What is a credit card authorization number

Saturday, January 03, 2015

Card readers act as your business’s point-of-sale and as your primary communicator with card issuers. When customers swipe, insert, or tap their credit cards, the transaction information is sent to the card network and then used by card issuers to authorize or decline purchases.

Card issuers will send merchants alphanumeric codes to provide further details on their decisions to authorize or decline purchases. These are known as credit card response codes. Sometimes, correctly deciphering these codes could make the difference between landing a sale, building trust with your customers, and protecting your business from fraudulent charges.

After receiving a response code, each transaction (whether approved or declined) will be designated a unique 5-6 digit authorization code. These authorization codes carry valuable purchase information and can be used by merchants and card issuers to contextualize particular purchases in the event of disputes or chargebacks.

Because it’s in every merchant's best interest to provide a seamless checkout experience, this article will focus on breaking down how credit card response codes work, and how knowing what each code means can protect merchants from chargebacks.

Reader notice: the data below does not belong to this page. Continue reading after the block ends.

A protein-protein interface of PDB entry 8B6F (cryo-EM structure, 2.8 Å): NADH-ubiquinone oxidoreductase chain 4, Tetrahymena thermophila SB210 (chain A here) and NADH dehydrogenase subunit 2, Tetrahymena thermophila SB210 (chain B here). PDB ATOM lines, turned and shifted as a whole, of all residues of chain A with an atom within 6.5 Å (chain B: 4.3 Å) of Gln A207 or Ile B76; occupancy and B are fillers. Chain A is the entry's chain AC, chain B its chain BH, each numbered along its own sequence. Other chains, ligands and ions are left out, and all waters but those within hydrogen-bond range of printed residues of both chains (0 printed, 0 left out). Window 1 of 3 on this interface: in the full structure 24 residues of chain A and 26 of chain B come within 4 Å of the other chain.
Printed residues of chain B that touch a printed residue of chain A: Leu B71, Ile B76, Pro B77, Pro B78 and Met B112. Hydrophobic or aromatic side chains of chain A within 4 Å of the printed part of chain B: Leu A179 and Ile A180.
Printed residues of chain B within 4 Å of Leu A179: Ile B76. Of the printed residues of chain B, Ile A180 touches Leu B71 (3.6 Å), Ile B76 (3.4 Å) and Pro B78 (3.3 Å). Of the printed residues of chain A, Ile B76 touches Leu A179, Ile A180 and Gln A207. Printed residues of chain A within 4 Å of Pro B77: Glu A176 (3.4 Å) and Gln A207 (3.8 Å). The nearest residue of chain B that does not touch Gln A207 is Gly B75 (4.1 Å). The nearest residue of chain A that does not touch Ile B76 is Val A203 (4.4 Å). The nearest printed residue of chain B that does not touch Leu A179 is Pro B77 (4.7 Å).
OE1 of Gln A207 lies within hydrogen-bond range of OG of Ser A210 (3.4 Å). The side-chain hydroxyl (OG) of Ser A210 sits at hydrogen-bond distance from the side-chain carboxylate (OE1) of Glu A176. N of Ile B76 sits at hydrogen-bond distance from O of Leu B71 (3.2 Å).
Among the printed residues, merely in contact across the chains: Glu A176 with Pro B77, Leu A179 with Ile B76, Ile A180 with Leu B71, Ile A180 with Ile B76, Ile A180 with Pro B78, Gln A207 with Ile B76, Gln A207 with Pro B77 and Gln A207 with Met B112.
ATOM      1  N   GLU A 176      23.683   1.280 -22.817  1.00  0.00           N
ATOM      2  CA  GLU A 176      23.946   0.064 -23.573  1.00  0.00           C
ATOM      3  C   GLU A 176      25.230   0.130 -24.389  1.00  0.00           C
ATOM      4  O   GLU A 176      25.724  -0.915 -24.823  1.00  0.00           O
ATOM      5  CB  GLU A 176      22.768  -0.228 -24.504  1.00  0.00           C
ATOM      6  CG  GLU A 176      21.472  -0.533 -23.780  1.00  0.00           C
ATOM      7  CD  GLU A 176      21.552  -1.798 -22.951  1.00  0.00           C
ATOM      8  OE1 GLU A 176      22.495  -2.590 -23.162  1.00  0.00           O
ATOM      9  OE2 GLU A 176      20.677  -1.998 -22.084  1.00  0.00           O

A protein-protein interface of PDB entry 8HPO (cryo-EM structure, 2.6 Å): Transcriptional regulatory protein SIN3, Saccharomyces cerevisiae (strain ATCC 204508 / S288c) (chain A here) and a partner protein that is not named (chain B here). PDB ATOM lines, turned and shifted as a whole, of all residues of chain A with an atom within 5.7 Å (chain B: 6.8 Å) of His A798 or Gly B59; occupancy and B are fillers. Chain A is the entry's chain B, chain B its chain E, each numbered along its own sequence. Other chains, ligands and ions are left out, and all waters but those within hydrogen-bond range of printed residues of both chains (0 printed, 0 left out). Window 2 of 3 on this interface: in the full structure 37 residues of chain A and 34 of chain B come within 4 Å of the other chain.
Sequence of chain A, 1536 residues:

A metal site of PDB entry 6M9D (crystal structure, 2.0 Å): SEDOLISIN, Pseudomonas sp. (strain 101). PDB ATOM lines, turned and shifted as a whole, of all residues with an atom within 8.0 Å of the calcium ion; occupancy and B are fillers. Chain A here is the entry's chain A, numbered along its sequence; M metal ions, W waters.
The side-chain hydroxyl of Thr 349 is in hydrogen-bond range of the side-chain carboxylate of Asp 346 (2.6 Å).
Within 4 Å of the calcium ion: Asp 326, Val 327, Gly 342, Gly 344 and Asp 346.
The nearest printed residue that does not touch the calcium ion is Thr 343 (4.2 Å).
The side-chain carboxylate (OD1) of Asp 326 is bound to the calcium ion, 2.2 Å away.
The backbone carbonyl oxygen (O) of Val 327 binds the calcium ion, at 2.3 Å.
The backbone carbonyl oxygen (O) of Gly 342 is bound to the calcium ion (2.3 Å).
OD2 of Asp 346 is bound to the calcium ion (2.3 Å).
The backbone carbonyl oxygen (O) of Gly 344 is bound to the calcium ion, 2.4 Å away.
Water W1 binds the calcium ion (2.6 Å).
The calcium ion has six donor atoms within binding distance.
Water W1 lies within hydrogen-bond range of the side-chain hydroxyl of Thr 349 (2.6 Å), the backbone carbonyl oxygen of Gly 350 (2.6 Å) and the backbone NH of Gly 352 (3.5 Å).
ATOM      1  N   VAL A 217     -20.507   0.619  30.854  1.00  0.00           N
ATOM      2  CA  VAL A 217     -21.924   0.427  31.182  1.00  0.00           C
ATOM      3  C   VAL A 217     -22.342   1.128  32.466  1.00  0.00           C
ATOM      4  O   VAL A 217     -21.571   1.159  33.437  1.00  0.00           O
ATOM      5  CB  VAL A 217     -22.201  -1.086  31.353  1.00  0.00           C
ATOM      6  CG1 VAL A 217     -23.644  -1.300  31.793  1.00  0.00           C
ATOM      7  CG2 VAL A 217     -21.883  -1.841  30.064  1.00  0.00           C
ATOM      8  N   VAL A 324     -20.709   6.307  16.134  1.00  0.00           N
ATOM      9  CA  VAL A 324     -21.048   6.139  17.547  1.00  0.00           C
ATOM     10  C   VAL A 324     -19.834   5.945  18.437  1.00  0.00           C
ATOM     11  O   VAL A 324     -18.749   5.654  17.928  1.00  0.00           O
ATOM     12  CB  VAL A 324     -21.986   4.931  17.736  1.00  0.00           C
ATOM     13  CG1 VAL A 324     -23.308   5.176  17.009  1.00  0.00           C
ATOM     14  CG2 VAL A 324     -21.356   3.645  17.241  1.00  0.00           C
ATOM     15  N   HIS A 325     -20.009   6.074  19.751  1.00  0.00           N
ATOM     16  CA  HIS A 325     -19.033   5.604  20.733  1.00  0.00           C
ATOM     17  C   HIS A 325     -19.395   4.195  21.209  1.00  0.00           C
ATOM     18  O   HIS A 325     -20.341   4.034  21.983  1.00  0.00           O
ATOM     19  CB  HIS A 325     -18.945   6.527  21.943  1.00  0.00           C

Credit card response codes vs. credit card authorization code

“Credit card response codes” and “credit card authorization codes” are often used interchangeably, and though the distinction isn’t drastically important, it’s worth breaking down.

Typically, response codes come first, followed by the authorization code. For this reason, it’s common for both codes to be simply categorized under one name. But, a purchase can contain multiple response codes but only one authorization code. It’s helpful to think of response codes as the card issuers “instructions” for merchants and authorization codes as a purchase’s “digital receipt” or serial number.